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Xenophobia: Fear of 'the others'
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A supposed letter to the editor making the rounds of the Internet compares today’s immigrants (bad) with the immigrants of yesteryear (good). A good response to that fantasy is a Teddy Roosevelt quote that several readers have sent me:
“Any man who says he is an American, but something else also, isn’t an American at all. We have room for but one flag, the American flag. ... We have room for but one language here, and that is the English language.”
What Teddy wrote back in 1919 is supposed to shut me up. It’s meant to say that hyphenated Americans — like me, I guess — are the ruin of this once great nation.
I look at it in a different way, though. The Roosevelt quote proves the “good” immigrant of a century ago is a myth. What Roosevelt said then was intended as a warning. He was tapping into xenophobic anxieties that saw the immigrants of yesteryear as a malignant force that rejected assimilation and spoke a language that was not English.
Nothing of the sort happened. The children of those immigrants became Americans. And so are the children of immigrants today. Studies by the Pew Hispanic Center show English is the primary language of most adult Hispanic immigrants who came as children, and of just about all U.S.-born Hispanics.
But ideologues don’t let facts get in the way of an argument. Which is why the Republican Party is tearing itself apart over the issue of immigration.
We are supposed to believe the fight in Washington is about illegal immigration only. We are told it is not about Hispanics in general.
But even conservative activist Linda Chavez doesn’t buy that. Chavez, who for two decades has been vilified by liberal Hispanics, wrote no less than three articles for National Review accusing some of her colleagues on the right of xenophobia.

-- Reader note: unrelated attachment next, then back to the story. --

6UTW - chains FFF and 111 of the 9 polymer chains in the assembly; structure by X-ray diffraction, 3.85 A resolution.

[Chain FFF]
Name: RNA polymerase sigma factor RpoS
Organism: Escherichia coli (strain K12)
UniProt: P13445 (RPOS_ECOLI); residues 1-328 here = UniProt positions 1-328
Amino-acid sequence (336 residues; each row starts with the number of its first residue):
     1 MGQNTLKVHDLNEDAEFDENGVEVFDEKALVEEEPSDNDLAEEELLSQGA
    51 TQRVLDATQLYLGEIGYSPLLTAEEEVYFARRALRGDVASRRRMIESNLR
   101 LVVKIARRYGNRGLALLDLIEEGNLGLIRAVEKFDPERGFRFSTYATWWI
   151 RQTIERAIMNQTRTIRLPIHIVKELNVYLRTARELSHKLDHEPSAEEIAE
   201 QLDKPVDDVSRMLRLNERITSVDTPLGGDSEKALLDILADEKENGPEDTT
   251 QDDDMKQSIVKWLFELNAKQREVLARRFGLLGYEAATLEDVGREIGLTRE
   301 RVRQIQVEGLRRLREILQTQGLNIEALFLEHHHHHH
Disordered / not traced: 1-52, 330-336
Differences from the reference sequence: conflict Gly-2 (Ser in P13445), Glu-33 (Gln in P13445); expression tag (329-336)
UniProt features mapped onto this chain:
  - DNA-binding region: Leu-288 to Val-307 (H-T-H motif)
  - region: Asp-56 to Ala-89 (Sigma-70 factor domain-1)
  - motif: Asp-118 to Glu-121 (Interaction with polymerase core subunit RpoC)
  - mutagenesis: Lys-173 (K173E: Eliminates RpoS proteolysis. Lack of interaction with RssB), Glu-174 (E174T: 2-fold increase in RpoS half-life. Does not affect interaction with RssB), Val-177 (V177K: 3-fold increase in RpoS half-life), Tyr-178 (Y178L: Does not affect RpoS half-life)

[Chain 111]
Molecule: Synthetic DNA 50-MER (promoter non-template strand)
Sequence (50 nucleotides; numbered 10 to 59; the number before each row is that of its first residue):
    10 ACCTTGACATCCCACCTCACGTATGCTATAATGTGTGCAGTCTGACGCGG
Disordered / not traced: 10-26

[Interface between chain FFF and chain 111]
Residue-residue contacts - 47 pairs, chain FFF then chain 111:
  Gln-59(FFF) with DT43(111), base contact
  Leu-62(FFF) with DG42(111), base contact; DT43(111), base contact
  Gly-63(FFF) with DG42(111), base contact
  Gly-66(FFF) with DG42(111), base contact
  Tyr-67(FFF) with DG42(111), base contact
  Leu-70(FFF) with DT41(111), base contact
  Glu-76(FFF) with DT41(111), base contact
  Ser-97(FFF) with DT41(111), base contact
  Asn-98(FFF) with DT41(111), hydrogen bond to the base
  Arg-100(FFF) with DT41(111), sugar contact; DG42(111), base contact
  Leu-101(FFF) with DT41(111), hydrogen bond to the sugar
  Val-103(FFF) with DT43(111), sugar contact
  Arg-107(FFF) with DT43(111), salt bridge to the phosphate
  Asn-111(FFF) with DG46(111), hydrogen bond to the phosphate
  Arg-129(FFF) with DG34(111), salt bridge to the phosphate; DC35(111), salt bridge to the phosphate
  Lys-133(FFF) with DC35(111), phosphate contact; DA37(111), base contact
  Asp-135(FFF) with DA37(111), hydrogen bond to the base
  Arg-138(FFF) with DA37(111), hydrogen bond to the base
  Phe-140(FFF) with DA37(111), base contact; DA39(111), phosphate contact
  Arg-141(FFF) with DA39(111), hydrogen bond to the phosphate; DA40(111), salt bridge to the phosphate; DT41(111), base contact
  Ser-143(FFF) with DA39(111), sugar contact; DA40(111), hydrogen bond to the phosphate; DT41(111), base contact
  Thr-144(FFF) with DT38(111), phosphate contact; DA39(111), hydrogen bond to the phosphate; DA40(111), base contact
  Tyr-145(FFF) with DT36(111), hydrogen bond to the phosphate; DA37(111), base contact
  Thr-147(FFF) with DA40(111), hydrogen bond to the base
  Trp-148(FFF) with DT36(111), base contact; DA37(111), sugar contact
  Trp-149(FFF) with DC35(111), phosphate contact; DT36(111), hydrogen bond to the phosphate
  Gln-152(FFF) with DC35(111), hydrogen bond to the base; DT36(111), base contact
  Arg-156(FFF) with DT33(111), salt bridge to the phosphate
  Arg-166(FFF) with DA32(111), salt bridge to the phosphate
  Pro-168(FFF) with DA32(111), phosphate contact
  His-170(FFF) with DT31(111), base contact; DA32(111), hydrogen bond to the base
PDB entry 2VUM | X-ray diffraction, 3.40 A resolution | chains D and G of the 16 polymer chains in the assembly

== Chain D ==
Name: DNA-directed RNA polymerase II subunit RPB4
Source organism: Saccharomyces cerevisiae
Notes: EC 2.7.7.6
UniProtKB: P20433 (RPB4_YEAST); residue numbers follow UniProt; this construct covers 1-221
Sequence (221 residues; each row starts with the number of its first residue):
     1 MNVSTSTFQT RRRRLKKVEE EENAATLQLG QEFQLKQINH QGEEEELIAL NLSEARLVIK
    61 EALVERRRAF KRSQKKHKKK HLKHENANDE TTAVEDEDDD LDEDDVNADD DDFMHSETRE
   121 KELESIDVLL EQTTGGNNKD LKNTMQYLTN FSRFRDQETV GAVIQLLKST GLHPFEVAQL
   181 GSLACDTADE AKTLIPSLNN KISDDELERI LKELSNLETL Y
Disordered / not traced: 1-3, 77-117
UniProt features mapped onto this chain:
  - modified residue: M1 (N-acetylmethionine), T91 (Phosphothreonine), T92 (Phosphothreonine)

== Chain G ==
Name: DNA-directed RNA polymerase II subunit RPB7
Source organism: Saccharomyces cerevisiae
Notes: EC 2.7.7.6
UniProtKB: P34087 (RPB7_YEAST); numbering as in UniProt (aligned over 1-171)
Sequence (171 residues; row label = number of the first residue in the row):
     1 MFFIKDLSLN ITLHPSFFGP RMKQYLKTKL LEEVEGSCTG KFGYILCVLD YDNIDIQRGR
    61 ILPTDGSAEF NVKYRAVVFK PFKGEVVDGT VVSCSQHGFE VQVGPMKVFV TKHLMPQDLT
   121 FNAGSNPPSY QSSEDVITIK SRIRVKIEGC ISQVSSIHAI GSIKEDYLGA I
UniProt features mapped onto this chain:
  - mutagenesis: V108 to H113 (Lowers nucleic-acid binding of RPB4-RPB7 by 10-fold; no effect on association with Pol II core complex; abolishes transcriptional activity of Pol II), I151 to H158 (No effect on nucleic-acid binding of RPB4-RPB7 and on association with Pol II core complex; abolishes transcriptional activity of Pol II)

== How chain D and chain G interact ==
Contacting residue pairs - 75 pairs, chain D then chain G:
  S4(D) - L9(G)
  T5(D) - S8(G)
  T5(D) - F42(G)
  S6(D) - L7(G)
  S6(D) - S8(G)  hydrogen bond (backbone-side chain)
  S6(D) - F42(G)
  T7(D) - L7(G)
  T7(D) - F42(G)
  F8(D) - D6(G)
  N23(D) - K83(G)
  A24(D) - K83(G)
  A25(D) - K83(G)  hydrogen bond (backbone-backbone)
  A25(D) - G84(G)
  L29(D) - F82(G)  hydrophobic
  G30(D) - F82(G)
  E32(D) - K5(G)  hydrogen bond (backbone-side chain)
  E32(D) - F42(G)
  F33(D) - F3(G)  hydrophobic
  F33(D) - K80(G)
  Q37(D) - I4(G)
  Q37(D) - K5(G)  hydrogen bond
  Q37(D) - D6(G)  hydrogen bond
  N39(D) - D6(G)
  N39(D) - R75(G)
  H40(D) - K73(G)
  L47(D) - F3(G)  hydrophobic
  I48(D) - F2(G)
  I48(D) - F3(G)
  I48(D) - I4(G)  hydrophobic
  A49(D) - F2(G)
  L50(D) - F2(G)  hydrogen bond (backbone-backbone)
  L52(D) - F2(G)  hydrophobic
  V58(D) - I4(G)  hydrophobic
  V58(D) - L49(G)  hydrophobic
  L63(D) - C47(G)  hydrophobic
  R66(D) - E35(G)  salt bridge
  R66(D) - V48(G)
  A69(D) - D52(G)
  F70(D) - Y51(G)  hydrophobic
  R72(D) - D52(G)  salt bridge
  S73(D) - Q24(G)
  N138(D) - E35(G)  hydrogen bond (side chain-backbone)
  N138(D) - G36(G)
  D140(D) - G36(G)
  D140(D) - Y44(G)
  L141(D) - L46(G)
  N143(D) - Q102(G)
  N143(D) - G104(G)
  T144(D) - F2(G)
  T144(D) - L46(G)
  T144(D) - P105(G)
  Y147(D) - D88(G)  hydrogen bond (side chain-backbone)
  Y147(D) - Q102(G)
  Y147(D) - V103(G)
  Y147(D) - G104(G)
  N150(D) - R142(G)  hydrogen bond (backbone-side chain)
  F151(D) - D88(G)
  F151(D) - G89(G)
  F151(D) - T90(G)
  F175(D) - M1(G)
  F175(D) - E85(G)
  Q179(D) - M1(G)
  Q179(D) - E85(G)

“Stripped bare, this is what the current debate on immigration reform is all about,” she wrote. “Fear of ‘the other’ — of those who look or sound different, who come from poor countries with unfamiliar customs — has been at the heart of every immigration debate this country has ever had.”
And so it goes today. That fear of the other is why Rush Limbaugh and Sean Hannity have used the supposed amnesty as a cover to express anxieties about immigration, culture and language. It explains why CNN’s Lou Dobbs, mild-mannered business reporter turned anti-immigration zealot, posted the Roosevelt quote on his site, calling it “one of my favorite thoughts on the issue of immigration.”
It explains why a poster at inserted the face of Rudy Giuliani in what looks to be an old movie still of a sombrero-wearing bandito and added the caption “Borders? We don’t need no steenking borders.” It explains why Giuliani has backed off the pro-immigrant stance he had when mayor of New York City.
And it explains why even some of the most conservative Hispanics realize that all the posturing about illegal immigrants is really an attack aimed at everybody whose name ends in “ez.”

Hernandez is a syndicated columnist and writer-in-residence at New Jersey Institute of Technology.
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